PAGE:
Covering Recoveries: Three Key Injury Comebacks In The American League
by 13 March 2017, 10:00 AM
Have you forgotten about these guys? Three AL players coming back from injury who can make — or break — their teams’ fortunes.
With 162 games in the MLB season, baseball players endure an everyday grind that can inflict damage upon even the most able-bodied young men. As is the case with all professional sports, injuries are bound to occur. But when a standard trip to the 15-day disabled list (DL) amounts to missing close to 10% of the season, at a minimum, nothing can derail a team’s hopes and dreams like injuries.
Similarly, nothing provides fans with more optimism than the impending return of a star player from an offseason of recovery. With that in mind, there were three American League stars — one from each division — who spent 2016 banged up and whose teams need them to have a healthy 2017 if they want a chance to win.
AL East – Alex Cobb, Tampa Bay Rays
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Cobb has yet to pitch a complete season in the Big Leagues due to an array of injuries that have plagued him throughout his young career. The injuries have ranged from relatively common (Tommy John surgery in 2015) to frightening (concussion from a batted ball in 2013). But when the righty has taken the hill, he has shown an All-Star ceiling with his patented split-change. In 309.2 IP between the 2013 and 2014 seasons, Cobb struck out 283 batters while allowing just 262 hits and 92 BB, recording an ERA of 2.82 (134 ERA+). His ERA over that span was third among AL pitchers with over 300 IP, behind two guys you may have heard of: Chris Sale and Felix Hernandez.
Last season, Tampa Bay’s rotation ranked sixth in the league in ERA at 4.26, but they also featured the league’s second-worst offense at 4.15 runs per game. Obviously, Cobb cannot help them with his bat. However, the projected rotation behind Chris Archer, Jake Odorizzi, and Alex Cobb consists of two second-year players (Blake Snell and Jose De Leon) and a pitcher whose appearances are evenly split between the rotation and bullpen (Matt Andriese).
A healthy Alex Cobb will provide a sense of security when the younger and less experienced starters go through their growing pains, but a full return to form for the 29-year-old Rays starter would give Tampa a top-flight rotation in the American League which, when paired with their already elite defense, could have them contending for a Wild Card spot in the playoffs come September.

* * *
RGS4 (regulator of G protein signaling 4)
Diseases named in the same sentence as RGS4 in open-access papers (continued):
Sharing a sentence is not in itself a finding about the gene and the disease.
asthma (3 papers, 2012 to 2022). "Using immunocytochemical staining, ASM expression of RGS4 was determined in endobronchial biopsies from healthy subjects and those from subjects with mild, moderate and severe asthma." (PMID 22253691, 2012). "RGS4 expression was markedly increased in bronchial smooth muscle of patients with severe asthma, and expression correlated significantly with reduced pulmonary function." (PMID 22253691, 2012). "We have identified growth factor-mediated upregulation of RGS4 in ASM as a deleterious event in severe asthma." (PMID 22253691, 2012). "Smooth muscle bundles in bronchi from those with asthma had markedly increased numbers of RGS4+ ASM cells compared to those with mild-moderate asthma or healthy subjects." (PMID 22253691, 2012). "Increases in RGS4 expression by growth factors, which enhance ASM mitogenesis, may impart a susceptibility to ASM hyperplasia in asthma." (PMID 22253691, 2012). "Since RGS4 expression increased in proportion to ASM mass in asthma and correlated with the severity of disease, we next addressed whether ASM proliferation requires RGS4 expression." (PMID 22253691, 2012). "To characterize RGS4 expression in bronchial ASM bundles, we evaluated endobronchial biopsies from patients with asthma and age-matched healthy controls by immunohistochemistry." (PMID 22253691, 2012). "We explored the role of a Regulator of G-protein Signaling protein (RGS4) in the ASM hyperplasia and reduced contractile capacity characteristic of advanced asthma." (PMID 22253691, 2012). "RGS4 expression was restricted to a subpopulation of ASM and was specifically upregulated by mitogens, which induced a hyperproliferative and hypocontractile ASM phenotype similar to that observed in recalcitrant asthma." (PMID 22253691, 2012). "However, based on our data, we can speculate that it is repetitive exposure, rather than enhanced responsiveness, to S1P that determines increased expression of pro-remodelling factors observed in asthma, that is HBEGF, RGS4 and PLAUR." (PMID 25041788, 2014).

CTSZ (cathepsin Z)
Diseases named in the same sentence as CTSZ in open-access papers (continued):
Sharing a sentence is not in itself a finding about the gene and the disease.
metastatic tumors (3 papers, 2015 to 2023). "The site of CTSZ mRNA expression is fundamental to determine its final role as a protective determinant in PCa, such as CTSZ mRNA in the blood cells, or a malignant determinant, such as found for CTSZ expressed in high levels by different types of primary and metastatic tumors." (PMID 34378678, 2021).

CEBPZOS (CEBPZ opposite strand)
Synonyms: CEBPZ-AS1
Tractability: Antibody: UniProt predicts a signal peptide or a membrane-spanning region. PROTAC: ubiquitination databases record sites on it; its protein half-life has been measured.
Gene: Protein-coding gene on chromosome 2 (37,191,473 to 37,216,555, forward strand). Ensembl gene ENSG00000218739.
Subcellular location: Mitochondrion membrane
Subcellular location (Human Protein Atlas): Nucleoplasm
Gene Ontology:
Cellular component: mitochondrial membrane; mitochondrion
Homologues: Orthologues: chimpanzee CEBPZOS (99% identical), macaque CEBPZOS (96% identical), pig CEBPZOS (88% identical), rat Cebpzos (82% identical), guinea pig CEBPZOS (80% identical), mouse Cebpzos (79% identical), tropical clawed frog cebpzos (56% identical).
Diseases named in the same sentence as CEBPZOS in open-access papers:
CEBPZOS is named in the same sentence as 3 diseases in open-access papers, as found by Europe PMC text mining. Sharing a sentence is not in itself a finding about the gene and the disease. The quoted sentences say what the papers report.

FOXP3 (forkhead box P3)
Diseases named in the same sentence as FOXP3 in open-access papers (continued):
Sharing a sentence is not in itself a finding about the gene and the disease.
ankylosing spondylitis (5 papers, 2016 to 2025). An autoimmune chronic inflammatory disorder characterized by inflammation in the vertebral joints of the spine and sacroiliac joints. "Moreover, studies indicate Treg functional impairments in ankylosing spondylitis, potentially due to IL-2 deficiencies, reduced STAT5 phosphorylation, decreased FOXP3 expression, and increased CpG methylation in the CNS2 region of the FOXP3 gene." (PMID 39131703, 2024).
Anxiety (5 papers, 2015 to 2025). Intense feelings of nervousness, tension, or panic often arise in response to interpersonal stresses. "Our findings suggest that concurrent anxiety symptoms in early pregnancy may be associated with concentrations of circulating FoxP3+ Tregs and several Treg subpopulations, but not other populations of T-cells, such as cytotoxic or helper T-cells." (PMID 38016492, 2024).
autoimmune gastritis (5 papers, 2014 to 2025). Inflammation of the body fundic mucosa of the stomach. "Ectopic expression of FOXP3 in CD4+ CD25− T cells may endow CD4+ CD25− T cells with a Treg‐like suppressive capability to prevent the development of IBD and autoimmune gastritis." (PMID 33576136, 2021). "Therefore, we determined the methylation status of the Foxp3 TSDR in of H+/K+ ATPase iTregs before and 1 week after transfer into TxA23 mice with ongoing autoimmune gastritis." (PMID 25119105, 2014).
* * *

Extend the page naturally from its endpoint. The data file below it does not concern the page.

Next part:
AL Central – Michael Brantley, Cleveland Indians
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In 2014, Brantley posted a wRC+ of 151 and finished third in the AL MVP voting. In 2015, he continued his strong hitting (133 wRC+), pushed his walk rate over 10%, and played fewer than 140 games for the first time in three years. But over the past year and a half, Brantley’s shoulder — not his bat — made headlines.
Offseason shoulder surgery in 2015 and the subsequent rehab delayed his 2016 debut, in which he would only play 11 games before undergoing a second shoulder surgery and missing the rest of the season. The health of the once-durable Michael Brantley is now something of a question mark.
Thanks to the emergence of Jose Ramirez as a second Michael Brantley, the Indians absorbed their starting left fielder’s absence and reached the World Series. Brantley’s return would not only add stability to the position (the Indians used eight different left fielders in 2016) and to an outfield that presently consists of platoons in right and center, but his comeback would also move Ramirez back to third base, Cleveland’s second-weakest offensive position by OPS (behind catcher) last season. The Indians proved that they do not need Brantley to make it big in October, but the depth he adds to a lineup that now includes Edwin Encarnacion certainly bolsters their chances for another AL pennant.
AL West – Lance McCullers, Houston Astros
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In his first two major league seasons, all the while pitching under the age of 23, McCullers pitched to the tune of a 3.22 ERA, ringing up 235 batters in 206.2 innings. In 2016, only three pitchers (the late José Fernández, Yu Darvish, and interestingly David Phelps) had more strikeouts per nine innings than McCullers (11.78) in more than 80 innings pitched. The problem, of course, is that McCullers was limited to just 81 innings over 14 starts due to shoulder discomfort in the spring and a sprained pitching elbow in August.
Houston’s 2016 rotation was middle-of-the-road to slightly below average, with the eighth best ERA (4.37) and 10th best WHIP (1.38) in the American League. However, only one pitcher recorded an ERA below 4.00 with double-digit starts: Lance McCullers. FIP paints a prettier picture, with Dallas Keuchel (3.85) and Collin McHugh (3.95) joining McCullers (3.00) below that baseline.
If a healthy Alex Cobb offers stability to the Rays rotation, then McCullers offers upside in spades. Projected as the best per-inning arm in Houston’s rotation, McCullers has a chance to emerge as an elite starter for a revamped Astros team that has pegged the present as the time to win.
All statistics courtesy of Baseball-Reference.com, unless otherwise noted.
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